She said of Frazier, “I think he is a magnificent human being to have gone through what he has gone through.” And she said, “I think it is wonderful that we are pushing this and putting it in the historical perspective that it should be put in.”
She said, “People need to know that there are a lot of men and women out there who have given their lives for the freedoms we have.”
She said she once saw something about a young boy who didn’t want to stand up to salute the American flag. She said a man in a wheel chair with no legs told the child, “I gave my legs to give you the right not to stand up, not to salute that flag.”
She said Frazier came from a big family that has always been a part of Fort Deposit and that she could not think of a better place to live and raise her children.
Cross said of the importance of sharing Frazier’s story, “These young people absolutely do not understand the value of the life that they live today.”
Cross said she saw another sign that said, “There is nothing worth dying for.” And she said of someone with that attitude, “Well, if they feel that way, there are no help to anyone, not even themselves.”
The movie to be based on Frazier’s book also deals with another aspect of the Bataan Death March. A conflict among the prisoners of war themselves.
Lambano said he plays a not so nice character in the movie, a prisoner of war who “was actually somewhat of a traitor.”
Arvan explained that one of the difficult situations in which the soldiers had to survive the Bataan Death March was “when your fellow POWs turned out to be the antagonist… fighting against you… “
He said there was one character who used his rank as an excuse to kind of cozy up to the captors. “And,” he said, “If anyone was caught sabotaging, not doing their nwork properly or pretending they were sick… he would rat them out to save himself.”
As part of the documentary, Frazier walked out on the old Fort Deposit High School football field where remnants of a concession stand, press box, scoreboard and even the old goal posts still stand.
He also visited the old high school, now Lowndes County Middle School, where he walked down the halls, stood in the auditorium, which, he said, was the old basketball court.
According to his website, “Hell’s Guest” is Frazier’s autobiography, and “is one of the most compelling books ever written about the Bataan Death March. The story of a young boy from Alabama who finds himself in the middle of war just months after joining the Army. Along with tens of thousands of other men, Glenn is forced to walk seventy miles without food or rest after U.S. forces surrender to Japan on the Bataan peninsula. Now a prisoner of war, Glenn finds himself imprisoned in Japan and forced into slave labor.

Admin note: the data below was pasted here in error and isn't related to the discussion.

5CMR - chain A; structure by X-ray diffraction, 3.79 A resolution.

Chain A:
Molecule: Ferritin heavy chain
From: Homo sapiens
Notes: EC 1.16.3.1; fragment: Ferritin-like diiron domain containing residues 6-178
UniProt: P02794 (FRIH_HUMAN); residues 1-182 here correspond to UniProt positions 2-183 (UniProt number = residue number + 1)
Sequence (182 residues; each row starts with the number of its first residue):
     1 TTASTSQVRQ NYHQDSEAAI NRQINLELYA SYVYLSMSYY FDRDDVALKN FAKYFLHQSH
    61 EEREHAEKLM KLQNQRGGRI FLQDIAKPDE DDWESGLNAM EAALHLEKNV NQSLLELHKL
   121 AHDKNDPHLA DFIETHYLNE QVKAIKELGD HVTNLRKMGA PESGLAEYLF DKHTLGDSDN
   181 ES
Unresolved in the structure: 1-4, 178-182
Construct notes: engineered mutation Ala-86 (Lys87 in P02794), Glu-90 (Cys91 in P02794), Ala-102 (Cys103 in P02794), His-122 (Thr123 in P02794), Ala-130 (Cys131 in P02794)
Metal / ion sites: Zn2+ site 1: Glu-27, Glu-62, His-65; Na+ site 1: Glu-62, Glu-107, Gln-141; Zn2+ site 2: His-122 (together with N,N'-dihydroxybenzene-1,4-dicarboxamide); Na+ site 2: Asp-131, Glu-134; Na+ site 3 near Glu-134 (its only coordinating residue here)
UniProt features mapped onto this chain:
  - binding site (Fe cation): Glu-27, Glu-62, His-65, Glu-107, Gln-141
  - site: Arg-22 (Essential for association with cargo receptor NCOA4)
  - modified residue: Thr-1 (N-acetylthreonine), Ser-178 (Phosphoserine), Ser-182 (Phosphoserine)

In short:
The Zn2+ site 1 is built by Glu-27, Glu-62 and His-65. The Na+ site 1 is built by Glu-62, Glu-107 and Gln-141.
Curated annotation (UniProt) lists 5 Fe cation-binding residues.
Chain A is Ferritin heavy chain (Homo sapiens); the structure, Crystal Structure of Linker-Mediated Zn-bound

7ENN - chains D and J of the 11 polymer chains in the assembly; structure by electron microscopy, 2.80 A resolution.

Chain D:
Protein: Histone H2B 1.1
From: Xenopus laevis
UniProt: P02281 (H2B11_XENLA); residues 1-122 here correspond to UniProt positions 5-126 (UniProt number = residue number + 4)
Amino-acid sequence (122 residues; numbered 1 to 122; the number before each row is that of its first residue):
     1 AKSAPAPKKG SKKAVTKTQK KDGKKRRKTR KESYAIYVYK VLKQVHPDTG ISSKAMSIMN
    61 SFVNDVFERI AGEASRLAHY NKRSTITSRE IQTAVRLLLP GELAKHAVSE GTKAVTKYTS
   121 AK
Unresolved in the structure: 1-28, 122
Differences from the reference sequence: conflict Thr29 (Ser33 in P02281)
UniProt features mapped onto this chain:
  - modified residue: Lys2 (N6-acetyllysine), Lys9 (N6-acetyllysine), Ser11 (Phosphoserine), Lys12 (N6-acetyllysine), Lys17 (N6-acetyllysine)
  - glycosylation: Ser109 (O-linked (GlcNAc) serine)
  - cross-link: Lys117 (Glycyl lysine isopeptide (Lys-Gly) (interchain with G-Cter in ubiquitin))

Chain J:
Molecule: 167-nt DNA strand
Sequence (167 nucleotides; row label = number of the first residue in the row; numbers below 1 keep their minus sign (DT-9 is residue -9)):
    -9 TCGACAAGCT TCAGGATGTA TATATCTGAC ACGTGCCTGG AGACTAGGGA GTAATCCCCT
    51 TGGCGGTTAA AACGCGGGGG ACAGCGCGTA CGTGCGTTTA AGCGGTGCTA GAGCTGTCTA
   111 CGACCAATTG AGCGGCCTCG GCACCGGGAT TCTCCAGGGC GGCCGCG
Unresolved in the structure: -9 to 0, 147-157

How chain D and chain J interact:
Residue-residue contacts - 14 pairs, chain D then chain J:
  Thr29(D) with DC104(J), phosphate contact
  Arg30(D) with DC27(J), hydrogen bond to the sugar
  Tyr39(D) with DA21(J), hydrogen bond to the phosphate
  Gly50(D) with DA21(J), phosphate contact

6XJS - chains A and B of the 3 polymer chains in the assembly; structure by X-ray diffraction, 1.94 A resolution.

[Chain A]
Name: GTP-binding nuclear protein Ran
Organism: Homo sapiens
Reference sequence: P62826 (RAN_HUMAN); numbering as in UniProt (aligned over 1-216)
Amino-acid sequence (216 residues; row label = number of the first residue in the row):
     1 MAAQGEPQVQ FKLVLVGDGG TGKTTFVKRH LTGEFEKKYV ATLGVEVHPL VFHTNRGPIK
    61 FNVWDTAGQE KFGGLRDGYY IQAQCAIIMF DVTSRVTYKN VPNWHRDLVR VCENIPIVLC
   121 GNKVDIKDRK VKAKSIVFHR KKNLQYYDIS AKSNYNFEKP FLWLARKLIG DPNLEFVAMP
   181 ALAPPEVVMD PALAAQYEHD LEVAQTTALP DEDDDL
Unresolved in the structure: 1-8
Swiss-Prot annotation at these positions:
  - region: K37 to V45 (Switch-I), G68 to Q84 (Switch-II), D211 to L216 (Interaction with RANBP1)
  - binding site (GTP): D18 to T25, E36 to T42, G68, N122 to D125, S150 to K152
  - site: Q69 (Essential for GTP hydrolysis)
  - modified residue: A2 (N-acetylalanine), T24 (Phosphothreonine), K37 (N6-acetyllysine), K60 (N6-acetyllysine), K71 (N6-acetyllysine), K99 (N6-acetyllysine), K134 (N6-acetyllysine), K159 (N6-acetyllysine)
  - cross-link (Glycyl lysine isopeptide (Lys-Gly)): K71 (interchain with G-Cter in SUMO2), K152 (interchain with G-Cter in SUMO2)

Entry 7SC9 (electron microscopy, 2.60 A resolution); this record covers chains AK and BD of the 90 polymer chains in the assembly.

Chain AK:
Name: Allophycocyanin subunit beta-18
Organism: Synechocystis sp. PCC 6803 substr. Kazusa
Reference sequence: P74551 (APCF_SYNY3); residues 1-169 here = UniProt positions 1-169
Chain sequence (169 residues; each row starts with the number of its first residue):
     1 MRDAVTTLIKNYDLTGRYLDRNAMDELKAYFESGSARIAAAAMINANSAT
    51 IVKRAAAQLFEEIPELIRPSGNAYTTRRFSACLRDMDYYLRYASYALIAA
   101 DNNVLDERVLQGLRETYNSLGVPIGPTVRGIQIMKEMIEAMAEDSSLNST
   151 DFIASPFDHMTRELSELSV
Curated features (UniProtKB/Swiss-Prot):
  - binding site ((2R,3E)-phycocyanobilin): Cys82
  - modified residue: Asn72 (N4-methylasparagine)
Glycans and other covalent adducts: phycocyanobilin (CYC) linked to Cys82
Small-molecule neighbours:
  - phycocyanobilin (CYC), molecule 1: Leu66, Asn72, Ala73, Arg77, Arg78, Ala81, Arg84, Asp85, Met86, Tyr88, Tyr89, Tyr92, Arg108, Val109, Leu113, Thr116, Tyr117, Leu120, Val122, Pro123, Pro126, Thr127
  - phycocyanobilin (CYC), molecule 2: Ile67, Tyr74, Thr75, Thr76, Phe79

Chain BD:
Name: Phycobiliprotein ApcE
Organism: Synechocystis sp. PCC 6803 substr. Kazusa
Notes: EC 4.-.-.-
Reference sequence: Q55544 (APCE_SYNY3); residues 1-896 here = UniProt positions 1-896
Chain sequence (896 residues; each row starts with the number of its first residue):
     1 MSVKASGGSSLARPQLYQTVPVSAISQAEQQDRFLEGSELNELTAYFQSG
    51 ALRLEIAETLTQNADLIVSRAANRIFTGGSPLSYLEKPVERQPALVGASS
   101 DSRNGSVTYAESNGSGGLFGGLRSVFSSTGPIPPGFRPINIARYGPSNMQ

“Hell’s Guest takes you into the mind of a soldier who faces starvation, disease, and abuse at the hands of his captors on a daily basis. But even as he looks into the eyes of his executioner, Glenn manages to find hope. See how Glenn’s story can bring hope into your life today.”
Regarding The Lowndes Signal, Seth Kenneth and Jewel Davis Perry purchased it in July 1946. The Perry’s continued as editor and publisher until July 1960 when the newspaper and the Perrys’ interest in a job printing business were sold to the late Cecil B. Cross Jr. and Frieda Brown Cross.
The Cross’ moved the newspaper and business back to Fort Deposit from Montgomery, where it had been located for a brief period, into the same building which had previously housed the newspaper.
They continued with the newspaper, which covered the entire county, and their printing business until the newspaper was sold to Boone Newspapers, headquartered in Tuscaloosa, Ala., in June.
Today, The Lowndes Signal continues to serve as Lowndes County’s only newspaper.
Below: Glenn D. Frazier walks the halls of Lowndes County Middle School (LCMS) (old Fort Deposit High School where he played football and basketball. Frazier meet LCMS Principal Toriano Baker for whom he signed a copy of his book “Hell’s Guest.” Frieda Cross of Cross Printing (former owner of The Lowndes Signal) helps tell Frazier’s story for a documentary of his life and his forced participation in the Bataan Death March. Frazier with Cross and Mary David (Harrison) McCraney, a childhood friend of his late sister. Frazier with his wife and Cross at Fort Deposit United Methodist Church. And a 1946 copy of The Lowndes Signal featuring an article on Frazier. (Signal photos/Fred Guarino)